Confused!!

Discussion in 'Managing Your Flock' started by TinaSwarr, Mar 26, 2012.

  1. TinaSwarr

    TinaSwarr Chillin' With My Peeps

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    Mar 10, 2011
    I have read over post after post, and i am more confused than when I started..... I have lost a few birds the last couple weeks....You see I do not like to use medications or chemicals in my flock or in my garden...but I am beginning to think that it will be necessary.we will start with mites I have never seen any of these, I do clean out weekly the whole way down to bare wood then I dust with de, the hubby picked up a bag of something called poultry dust and thinks I should use that instead....now onto cocci, other than medicated started for the chicks, i have never treated...and I have never wormed but with watching the birds go after the worms after the plow goes go thru I think maybe I should start worming....any suggestions as to where to start would be appreciated......flock is about a year and a half old....free range....and remember I am allready confused so talk slowly. I am seeing what i think is prolapse...
     
  2. ClareScifi

    ClareScifi Chillin' With My Peeps

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    Did you feed your hens Grower from ages 8 weeks to 20 weeks? I have been told that if you put them on layer too early, it tends to make them grow too fast and results in prolapse. And they need the thiamine from ages 8 weeks to 20 weeks that is found in Grower, but that is not in the medicated chick starter food.
     
  3. TinaSwarr

    TinaSwarr Chillin' With My Peeps

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    I feed medicated chick starter until about 16 weeks that is about the time I start to mingle them with the rest of the flock at which time they would eat the layer feed.
     
  4. ClareScifi

    ClareScifi Chillin' With My Peeps

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    I have been told that is too early to give them layer feed. You should wait until 20 weeks or even 22 weeks to start the layer. Otherwise, they tend to develop too fast and get prolapse.

    Also, roosters should not be fed layer mash as it has too much calcium in it. It can cause male chickens to get kidney failure.

    I give my flock Nutrena All Flock or Flock Raiser when they are all together, with a bowl of freechoice oystershell on the side for the girls.

    But the hens have access to layer mash separately when I let them out by themselves into another pen.
     
  5. ButchGood

    ButchGood Chillin' With My Peeps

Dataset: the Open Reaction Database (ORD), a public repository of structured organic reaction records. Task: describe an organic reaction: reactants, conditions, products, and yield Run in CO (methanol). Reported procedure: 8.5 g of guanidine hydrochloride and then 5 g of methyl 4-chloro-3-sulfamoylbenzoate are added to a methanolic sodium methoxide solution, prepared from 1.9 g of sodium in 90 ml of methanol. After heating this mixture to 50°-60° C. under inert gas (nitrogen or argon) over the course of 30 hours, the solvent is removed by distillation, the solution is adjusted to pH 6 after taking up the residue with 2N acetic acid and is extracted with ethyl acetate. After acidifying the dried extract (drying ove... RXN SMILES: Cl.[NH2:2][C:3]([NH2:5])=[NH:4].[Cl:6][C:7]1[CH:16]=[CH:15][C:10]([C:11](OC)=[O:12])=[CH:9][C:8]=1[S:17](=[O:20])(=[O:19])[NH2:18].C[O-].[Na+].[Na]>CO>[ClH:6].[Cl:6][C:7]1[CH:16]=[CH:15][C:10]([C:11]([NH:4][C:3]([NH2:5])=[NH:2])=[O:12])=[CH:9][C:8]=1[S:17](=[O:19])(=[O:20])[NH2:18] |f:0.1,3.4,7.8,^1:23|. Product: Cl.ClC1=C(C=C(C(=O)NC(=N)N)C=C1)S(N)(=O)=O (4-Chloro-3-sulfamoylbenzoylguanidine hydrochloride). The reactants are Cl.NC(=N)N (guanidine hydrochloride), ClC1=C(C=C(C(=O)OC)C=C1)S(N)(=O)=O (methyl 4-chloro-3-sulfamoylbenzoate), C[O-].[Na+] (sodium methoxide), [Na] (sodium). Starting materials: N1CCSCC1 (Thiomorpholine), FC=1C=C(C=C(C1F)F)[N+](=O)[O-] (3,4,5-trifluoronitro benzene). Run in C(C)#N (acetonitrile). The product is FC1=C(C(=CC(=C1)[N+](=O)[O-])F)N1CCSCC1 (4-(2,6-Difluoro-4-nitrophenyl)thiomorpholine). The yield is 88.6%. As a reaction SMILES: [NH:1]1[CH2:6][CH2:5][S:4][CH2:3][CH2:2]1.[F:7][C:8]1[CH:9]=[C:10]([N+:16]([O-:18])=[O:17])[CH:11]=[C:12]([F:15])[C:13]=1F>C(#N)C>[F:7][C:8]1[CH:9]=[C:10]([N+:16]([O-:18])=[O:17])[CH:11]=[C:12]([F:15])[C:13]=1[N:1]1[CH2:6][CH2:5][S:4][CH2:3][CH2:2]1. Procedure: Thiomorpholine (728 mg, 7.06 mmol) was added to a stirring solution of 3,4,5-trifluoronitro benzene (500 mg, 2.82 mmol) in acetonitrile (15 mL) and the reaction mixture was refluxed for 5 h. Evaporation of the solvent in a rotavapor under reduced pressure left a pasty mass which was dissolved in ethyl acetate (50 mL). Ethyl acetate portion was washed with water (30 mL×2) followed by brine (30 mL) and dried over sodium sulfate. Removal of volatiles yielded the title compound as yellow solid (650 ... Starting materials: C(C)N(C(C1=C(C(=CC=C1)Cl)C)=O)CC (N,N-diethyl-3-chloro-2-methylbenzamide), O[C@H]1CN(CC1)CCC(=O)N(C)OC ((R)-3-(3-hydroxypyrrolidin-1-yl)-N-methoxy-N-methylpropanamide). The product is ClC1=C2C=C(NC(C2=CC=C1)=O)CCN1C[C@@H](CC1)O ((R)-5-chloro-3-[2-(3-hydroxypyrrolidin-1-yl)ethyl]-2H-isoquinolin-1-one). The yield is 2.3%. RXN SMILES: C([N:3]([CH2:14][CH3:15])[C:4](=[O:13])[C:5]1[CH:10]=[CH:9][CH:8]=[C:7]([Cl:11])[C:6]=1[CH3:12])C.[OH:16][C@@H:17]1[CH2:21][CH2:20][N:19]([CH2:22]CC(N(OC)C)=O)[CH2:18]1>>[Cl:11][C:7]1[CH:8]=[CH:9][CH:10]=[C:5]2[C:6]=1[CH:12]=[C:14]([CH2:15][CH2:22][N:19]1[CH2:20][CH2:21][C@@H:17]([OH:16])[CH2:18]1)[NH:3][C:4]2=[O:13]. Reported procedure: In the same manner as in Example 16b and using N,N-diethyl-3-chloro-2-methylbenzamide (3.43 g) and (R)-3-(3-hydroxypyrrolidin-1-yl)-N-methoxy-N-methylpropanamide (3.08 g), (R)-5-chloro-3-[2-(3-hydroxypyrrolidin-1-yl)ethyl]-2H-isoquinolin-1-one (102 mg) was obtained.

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    Mar 14, 2012
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    Ive read that Braggs Apple Cider Vinegar helps out with chicken health and worm prevention. 1 tablespoon per gallon of water. Its also good for you. A recipe for a refreshing drink is on the bottle. I like it, The chicks dont seem to mind it. It also keeps algae and nasties growing in the waterer.
     
  6. 1muttsfan

    1muttsfan Overrun With Chickens

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    Mar 26, 2011
    Upper Peninsula Michigan
    Your birds will not get intestinal parasites from eating earthworms, so don't be concerned about that.

    Young birds are better off not getting layer feed until about 20 weeks of age, you can keep them separate from the layers or feed a whole flock feed. Keep oyster shell available for your laying hens if you feed a flock raiser. Most roosters do not have problems eating laying feed.

    Mites will need to be treated chemically. Make sure to follow the withdrawal time listed on the package for your eggs.
     
  7. ClareScifi

    ClareScifi Chillin' With My Peeps

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    When you say most roosters will not have problems eating layer feed, what do you mean by "problems?" Are you talking about roosters who are kept for only a couple of years and then gotten rid of. Does this encompass "most" roosters? But what if your rooster is a pet that you want to live as long as possible? Does the "most" apply to them, as well, or are they an exception? I'd like to see a study showing how long roosters who are fed layer mash live in comparison with those who are fed food that doesn't have more calcium in it than they need. Does anyone know of such a study I can read?
     

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